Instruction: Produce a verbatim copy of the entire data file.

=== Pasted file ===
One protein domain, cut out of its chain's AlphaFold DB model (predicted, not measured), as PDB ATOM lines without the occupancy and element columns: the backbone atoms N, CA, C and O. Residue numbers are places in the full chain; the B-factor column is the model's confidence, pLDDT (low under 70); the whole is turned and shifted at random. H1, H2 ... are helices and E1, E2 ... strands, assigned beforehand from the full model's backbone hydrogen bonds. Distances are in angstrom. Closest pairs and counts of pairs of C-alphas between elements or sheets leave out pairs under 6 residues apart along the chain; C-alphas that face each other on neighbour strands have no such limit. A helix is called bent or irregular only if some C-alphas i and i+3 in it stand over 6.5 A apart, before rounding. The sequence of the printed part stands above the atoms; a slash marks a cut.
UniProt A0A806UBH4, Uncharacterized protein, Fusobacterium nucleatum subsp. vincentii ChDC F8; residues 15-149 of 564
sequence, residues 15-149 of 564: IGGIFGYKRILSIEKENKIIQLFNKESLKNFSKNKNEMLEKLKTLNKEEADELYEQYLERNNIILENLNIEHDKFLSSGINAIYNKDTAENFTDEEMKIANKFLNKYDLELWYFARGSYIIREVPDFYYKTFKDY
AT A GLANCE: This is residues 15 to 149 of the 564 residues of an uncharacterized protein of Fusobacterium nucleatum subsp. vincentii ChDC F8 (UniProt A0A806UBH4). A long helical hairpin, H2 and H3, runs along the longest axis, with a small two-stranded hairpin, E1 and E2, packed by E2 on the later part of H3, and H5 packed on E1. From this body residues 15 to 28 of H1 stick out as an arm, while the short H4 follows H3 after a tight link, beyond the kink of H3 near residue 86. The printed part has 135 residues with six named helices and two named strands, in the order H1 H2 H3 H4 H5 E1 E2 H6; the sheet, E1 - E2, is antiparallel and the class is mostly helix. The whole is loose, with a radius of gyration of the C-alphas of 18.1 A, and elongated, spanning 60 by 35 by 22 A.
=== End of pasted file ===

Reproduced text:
One protein domain, cut out of its chain's AlphaFold DB model (predicted, not measured), as PDB ATOM lines without the occupancy and element columns: the backbone atoms N, CA, C and O. Residue numbers are places in the full chain; the B-factor column is the model's confidence, pLDDT (low under 70); the whole is turned and shifted at random. H1, H2 ... are helices and E1, E2 ... strands, assigned beforehand from the full model's backbone hydrogen bonds. Distances are in angstrom. Closest pairs and counts of pairs of C-alphas between elements or sheets leave out pairs under 6 residues apart along the chain; C-alphas that face each other on neighbour strands have no such limit. A helix is called bent or irregular only if some C-alphas i and i+3 in it stand over 6.5 A apart, before rounding. The sequence of the printed part stands above the atoms; a slash marks a cut.
UniProt A0A806UBH4, Uncharacterized protein, Fusobacterium nucleatum subsp. vincentii ChDC F8; residues 15-149 of 564
sequence, residues 15-149 of 564: IGGIFGYKRILSIEKENKIIQLFNKESLKNFSKNKNEMLEKLKTLNKEEADELYEQYLERNNIILENLNIEHDKFLSSGINAIYNKDTAENFTDEEMKIANKFLNKYDLELWYFARGSYIIREVPDFYYKTFKDY
AT A GLANCE: This is residues 15 to 149 of the 564 residues of an uncharacterized protein of Fusobacterium nucleatum subsp. vincentii ChDC F8 (UniProt A0A806UBH4). A long helical hairpin, H2 and H3, runs along the longest axis, with a small two-stranded hairpin, E1 and E2, packed by E2 on the later part of H3, and H5 packed on E1. From this body residues 15 to 28 of H1 stick out as an arm, while the short H4 follows H3 after a tight link, beyond the kink of H3 near residue 86. The printed part has 135 residues with six named helices and two named strands, in the order H1 H2 H3 H4 H5 E1 E2 H6; the sheet, E1 - E2, is antiparallel and the class is mostly helix. The whole is loose, with a radius of gyration of the C-alphas of 18.1 A, and elongated, spanning 60 by 35 by 22 A.